In addition to working in fiber (which is how we spend about 75% of our time), we’re also working on large format paintings. When working with paint, we approach our art in our ‘traditional’ process of taking turns working on the canvas. We also, at times, find ourselves painting simultaneously. For example, in this diptych, there had been an instance where Lisa had been painting in an area in the lower left corner of the piece when I took the brush out of her hand, without asking, so I could use her paint in an area on the right canvas. We move seamlessly around each other, and still without conversation. It’s a dynamic way to work, allowing for instant response to what we’re adding to the canvases.
Next topic is my health, which continues to be complicated. I like to say, I’m a work in progress. The monthly treatment that I receive is allowing me to have a much better quality of life. Each month, I get 2-3 weeks of feeling significantly better, in exchange for one week of treatment and recovery from the side effects. With the IVIG treatment, I function with reduced pain, my muscles are more cooperative, and my head is clearer. I am, however, dealing with the progression of my disease. Whether it’s having temporary episodes of paralysis in a leg, having some organ dysfunction, or increased pain in new areas of my body, I never know when or how I will be affected. Though I’m living in the realm of having a chronic neurological disease, there’s not enough known about my particular type to have more than a pain management regiment. Over the years, as I and we have continued to adapt to my physical needs, we have an ever-increasing gratitude for being artists. The work inspires us to keep at it because it’s therapeutic, because it gives us something to do with our anxiety when we’re challenged, and because it lifts our spirits. We feel privileged to be able to spend our time observing and interpreting the world, and in doing so, hopefully honoring it for all it has given us.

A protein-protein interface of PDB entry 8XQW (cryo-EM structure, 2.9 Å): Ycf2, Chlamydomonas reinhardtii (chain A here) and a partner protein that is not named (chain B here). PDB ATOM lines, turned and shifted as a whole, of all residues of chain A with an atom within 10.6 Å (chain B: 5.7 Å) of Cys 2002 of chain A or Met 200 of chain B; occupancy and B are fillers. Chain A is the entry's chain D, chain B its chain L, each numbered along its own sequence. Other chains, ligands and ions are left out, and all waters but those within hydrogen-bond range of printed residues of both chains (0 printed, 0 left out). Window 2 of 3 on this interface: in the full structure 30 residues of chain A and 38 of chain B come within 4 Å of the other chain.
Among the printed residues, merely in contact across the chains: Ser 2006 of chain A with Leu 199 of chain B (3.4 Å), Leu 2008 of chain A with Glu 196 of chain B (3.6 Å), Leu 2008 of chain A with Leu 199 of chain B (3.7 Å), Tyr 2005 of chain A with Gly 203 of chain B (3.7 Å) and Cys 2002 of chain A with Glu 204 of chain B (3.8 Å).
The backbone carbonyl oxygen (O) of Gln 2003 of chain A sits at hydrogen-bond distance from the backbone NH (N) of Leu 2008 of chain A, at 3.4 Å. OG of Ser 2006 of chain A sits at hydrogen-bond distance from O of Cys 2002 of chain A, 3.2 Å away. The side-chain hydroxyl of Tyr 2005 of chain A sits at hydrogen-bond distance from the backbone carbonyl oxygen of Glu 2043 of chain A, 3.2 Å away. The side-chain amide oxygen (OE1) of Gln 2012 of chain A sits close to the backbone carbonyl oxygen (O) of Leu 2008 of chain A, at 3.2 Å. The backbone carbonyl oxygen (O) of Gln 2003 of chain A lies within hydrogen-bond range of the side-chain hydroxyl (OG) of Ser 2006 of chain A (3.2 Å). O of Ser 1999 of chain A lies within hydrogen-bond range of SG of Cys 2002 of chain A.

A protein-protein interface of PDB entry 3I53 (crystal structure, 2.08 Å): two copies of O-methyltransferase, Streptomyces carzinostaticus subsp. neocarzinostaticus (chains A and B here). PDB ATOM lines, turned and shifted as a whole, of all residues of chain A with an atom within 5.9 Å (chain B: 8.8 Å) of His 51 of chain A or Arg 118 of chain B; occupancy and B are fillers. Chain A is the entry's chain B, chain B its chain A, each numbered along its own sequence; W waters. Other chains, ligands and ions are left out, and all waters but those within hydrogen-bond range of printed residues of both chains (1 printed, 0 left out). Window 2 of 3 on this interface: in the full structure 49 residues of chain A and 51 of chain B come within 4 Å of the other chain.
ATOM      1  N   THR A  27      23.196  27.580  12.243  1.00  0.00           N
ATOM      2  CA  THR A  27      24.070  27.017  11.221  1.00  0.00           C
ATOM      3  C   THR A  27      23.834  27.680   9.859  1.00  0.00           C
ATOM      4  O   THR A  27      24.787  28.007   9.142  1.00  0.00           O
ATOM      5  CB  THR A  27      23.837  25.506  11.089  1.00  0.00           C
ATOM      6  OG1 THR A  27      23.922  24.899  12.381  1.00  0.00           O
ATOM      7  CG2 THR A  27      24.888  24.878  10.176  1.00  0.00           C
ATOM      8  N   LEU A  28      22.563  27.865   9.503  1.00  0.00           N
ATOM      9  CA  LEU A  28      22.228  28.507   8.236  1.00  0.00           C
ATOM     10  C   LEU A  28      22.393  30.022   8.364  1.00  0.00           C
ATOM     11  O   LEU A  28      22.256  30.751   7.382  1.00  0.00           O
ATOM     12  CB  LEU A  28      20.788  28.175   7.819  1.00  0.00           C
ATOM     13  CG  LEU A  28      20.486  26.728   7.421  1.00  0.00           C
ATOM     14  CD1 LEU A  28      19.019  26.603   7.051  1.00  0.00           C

Meanwhile, working with Lisa in our studio gives us tremendous flexibility to adjust to my day to day needs. Adapting is the key to our ability to continue working and maintaining our longevity as artists. Recently, in order to reduce Lisa’s stress, we decided to reduce the days our studio is open to the public. Instead of five days a week, we’re now open three – Wednesday through Friday (and the eve of First Fridays). This allows us to be open for visits, but also to have Tuesdays and Saturdays flexible for whatever else we might need to do in or outside the studio.
We’re also finding ways to have more balance in our lives. Lisa recently discovered gravel cycling, which allows her to ride far and away into the surrounding hills taking in the quiet corners of Central Oregon. For me, I’m staying a little closer to home, playing on a Curling team at our neighboring ice pavilion. Maybe because of my work, it turns out I have great spatial relations, which makes me a good Skip. Also, this position gives me the excuse to yell my guts out during play, which is a great stress reliever.
All of this is happening as we approach the 20th year of our collaboration. When we started working together, the decisions we made felt like they were the best solutions to the puzzles arising in those moments. It’s funny how, looking back now, they seem like necessary steps towards positioning ourselves to manage everything that’s happening today. This vantage point gives us a deep appreciation for all the thoughtful decisions (and dumb luck) that brought us to now – having the time, health, and space to pour everything we’re working through into our art. As we always feel, and try to acknowledge it every day as we start and end our time at the studio, that we are fortunate for everyone and everything that has supported us along the way.
You can hear our interview during the first third of the airing, as well as the rest of the inspiring hour-long program here: OPB State of Wonder.